On the Back of the Siem Reap to Phnom Penh Speedboat

There’s a number of ways to get from Siem Reap to Phnom Penh. By plane, by road or by speedboat. The Bladdamasta family had already experienced a minibus ride on Cambodian roads and a plane was a tad extravagant. Truthfully though, it wouldn’t be true to the Back of the Ferry creed if I didn’t force the family onto a 6 hour voyage. That said – 5 to 6 hours travelling across a freshwater sea and down a river is far more appealing that being cooped in a bus for not much less time.

Tickets are purchased in Siem Reap for USD$37 a head and include a pick- up at your guesthouse. Don’t worry if the mini-bus arrives at your hotel after the scheduled time of ferry departure – the ferry won’t leave until the ticketed passengers arrive. Also don’t be concerned if you think there is no possible way the mini-bus can accomodate you andcyour family of six’ luggage in what looks to be an already overloaded van. The driver is skilled in bag and human Tetris and even after we were on board he picked up another 3 backpackers. Once you arrive at the wharf, grab a seat downstairs for your luggage. Other than using the W.C., this is the last time you should go downstairs. It’s fetid and humid , with no ventilation.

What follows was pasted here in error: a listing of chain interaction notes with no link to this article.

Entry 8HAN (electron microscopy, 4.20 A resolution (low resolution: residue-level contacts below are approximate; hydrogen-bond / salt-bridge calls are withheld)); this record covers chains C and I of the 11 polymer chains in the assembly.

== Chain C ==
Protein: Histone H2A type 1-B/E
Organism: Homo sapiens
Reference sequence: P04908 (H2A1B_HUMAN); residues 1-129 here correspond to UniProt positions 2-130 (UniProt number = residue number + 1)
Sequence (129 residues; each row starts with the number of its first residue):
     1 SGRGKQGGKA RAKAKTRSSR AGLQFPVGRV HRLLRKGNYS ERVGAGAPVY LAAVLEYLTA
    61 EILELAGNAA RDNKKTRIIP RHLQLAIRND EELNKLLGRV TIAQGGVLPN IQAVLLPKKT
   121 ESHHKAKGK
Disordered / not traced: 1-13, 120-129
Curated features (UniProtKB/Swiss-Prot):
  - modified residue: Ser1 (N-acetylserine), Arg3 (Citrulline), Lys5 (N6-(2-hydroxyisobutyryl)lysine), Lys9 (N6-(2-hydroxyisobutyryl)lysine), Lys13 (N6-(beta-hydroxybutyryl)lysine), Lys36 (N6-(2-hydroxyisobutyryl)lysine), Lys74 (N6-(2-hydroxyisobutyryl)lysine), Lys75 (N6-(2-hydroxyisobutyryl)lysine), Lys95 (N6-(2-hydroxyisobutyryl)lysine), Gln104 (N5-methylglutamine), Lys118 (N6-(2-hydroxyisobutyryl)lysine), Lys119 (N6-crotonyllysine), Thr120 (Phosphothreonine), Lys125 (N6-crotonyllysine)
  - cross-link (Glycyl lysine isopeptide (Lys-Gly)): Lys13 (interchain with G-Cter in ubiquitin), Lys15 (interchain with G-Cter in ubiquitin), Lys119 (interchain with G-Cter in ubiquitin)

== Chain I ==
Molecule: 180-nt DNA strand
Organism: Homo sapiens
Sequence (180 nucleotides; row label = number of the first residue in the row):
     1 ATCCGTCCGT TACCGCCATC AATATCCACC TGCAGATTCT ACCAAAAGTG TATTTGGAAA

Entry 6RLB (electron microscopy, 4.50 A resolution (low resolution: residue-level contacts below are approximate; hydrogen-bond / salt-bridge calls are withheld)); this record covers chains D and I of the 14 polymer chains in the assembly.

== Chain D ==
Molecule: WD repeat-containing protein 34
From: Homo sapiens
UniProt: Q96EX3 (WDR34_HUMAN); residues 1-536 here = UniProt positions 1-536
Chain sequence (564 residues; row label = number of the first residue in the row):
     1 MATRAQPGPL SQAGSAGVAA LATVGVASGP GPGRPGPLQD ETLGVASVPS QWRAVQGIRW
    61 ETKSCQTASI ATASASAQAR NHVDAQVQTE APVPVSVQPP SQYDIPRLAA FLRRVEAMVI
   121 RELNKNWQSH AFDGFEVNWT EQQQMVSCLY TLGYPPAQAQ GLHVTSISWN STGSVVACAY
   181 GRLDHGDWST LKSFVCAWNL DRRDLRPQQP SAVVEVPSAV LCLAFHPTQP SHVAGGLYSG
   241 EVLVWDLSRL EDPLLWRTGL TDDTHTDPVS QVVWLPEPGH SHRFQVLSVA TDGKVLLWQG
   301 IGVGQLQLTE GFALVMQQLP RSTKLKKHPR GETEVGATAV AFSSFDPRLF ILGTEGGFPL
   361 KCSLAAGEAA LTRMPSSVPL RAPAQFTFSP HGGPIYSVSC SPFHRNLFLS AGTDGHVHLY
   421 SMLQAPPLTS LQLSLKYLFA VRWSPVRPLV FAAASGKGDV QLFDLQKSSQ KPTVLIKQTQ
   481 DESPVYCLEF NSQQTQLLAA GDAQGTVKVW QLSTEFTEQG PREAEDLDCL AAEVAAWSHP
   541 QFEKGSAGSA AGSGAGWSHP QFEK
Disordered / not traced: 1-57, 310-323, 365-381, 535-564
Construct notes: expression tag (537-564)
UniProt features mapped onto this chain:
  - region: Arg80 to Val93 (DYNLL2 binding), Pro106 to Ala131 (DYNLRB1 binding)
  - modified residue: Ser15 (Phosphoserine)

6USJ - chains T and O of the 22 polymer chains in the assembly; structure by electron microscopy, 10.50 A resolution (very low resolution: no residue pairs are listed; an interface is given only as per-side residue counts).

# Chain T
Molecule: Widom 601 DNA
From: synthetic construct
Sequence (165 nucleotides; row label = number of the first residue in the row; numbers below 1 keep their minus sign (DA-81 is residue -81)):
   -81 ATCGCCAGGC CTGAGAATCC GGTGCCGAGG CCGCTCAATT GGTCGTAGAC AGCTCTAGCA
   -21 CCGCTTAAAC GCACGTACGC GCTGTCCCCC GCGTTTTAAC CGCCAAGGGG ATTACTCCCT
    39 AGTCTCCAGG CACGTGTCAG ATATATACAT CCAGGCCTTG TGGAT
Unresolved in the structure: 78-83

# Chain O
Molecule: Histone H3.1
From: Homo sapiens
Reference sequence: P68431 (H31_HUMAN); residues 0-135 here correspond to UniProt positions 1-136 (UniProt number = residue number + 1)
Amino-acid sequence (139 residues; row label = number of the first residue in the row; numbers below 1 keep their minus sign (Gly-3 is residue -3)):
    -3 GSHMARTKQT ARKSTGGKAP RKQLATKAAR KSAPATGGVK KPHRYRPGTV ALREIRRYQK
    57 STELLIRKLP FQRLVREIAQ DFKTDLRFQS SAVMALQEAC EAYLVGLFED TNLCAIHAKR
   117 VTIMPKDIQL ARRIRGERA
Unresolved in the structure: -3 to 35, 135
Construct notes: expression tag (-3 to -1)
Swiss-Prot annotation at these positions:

The roof is where the action is. It is about 6 feet wide with quite small rails on each side. These rails double as a handrail for those using the running board to go down each side of the speedboat. We grabbed a spot close to the front which had a small alcove that you could hide behind from the head wind. This might sound a little risky sitting on flat roof motoring on a speedboat, but there was never a rock or roll to be had. The speedboat powers its way to Phnom Penh very smoothly.

The first two hours of the journey take you across Tonle Sap Lake and often there’s only water on each horizon. The occasional fishing boat is passed, but it is a flat open lake. Couple of hours in and the Tonle Sap Lake turns into the Tonle Sap River. Things get really interesting. Plenty more boats and a substantial number of houses and boats go past. Fascinating stuff. For the most part it’s pretty rural, but every now and then you sail through a big community, temples and all. Friendly waves (the human kind the whole way). For the first couple of hours I sat on the roof. After a while, I jumped down to the running board and hung on to the hand rail. That made for an extreme moment of Side of the Speedboat drinking. Unfortunately the Back of the Speedboat is not a great place. (I sculled that beer). Black smoke sails over your head and the engine thunders away from its exposed position.

Can’t imagine what this would be like in the wet. When it’s sunny – it’s a great way to travel to Phnom Penh.